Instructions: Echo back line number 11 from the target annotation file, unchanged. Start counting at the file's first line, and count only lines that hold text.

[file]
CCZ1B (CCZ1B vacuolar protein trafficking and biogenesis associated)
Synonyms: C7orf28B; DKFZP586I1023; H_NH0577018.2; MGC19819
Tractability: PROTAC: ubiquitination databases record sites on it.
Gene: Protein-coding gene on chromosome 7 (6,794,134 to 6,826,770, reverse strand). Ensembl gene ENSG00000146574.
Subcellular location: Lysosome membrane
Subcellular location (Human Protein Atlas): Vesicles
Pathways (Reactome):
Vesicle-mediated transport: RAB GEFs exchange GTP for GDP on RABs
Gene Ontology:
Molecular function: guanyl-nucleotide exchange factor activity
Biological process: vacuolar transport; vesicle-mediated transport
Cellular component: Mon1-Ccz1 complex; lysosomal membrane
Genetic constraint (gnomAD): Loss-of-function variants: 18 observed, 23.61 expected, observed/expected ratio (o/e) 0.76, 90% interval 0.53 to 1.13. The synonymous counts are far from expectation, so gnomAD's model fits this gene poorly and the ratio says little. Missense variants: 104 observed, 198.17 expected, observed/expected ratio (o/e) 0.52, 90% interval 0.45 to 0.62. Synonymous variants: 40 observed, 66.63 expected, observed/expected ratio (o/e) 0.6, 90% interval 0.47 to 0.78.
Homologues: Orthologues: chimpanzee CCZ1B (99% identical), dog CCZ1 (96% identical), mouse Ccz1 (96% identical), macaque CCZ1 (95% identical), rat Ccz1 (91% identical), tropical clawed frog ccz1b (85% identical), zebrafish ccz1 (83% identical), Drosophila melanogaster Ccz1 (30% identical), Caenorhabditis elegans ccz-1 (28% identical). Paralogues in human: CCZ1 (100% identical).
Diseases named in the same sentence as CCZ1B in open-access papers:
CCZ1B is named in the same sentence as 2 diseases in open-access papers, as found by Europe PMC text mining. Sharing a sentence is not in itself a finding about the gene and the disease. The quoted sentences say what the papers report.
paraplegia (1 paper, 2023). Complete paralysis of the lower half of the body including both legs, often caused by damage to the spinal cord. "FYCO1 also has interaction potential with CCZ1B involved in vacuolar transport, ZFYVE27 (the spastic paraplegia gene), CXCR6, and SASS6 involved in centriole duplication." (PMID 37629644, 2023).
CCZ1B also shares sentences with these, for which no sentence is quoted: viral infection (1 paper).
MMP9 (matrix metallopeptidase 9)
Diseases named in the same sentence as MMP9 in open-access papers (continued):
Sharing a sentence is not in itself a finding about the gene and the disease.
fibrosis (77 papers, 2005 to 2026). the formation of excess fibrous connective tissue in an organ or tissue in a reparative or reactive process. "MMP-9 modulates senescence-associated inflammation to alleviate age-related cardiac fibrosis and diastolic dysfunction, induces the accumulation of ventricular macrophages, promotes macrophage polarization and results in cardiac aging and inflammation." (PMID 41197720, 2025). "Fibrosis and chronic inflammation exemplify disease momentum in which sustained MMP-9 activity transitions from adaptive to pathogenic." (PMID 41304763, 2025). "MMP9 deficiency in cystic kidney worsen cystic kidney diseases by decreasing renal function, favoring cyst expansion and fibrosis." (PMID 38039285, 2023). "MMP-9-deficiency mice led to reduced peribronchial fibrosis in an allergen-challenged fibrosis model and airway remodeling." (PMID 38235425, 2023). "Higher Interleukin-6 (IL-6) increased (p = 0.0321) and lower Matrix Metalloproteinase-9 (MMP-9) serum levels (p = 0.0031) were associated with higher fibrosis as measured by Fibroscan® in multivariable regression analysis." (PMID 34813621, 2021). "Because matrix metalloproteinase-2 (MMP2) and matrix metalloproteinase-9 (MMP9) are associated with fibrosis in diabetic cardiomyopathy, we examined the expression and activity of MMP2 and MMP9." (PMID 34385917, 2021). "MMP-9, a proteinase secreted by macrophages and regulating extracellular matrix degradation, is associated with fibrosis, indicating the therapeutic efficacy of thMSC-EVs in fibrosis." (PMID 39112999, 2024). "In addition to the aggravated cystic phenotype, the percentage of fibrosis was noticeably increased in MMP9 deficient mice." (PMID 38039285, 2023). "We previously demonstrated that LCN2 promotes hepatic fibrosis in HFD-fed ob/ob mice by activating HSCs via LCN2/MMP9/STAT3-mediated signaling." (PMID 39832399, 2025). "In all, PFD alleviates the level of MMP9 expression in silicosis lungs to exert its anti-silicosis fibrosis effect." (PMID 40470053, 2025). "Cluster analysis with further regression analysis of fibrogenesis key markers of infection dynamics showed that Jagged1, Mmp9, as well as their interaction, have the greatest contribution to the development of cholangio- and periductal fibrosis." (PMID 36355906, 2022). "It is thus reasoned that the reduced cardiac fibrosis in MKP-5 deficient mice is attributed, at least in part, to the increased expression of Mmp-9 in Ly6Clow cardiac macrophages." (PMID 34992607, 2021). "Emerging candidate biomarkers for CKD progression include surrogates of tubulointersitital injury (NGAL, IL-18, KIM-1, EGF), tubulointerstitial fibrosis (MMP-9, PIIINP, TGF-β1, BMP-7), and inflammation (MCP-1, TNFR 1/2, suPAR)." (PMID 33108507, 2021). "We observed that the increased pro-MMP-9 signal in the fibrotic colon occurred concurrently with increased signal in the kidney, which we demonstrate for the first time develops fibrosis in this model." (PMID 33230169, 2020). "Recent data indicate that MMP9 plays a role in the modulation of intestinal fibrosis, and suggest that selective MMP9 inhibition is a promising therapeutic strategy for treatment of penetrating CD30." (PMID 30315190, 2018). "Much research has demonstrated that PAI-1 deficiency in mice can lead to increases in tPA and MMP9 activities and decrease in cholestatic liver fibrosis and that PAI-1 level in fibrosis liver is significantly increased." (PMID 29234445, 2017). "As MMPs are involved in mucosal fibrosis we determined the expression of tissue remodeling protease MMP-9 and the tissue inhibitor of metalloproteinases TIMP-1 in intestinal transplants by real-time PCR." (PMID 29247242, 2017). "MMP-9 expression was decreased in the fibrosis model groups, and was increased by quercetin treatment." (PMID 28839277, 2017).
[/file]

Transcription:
Biological process: vacuolar transport; vesicle-mediated transport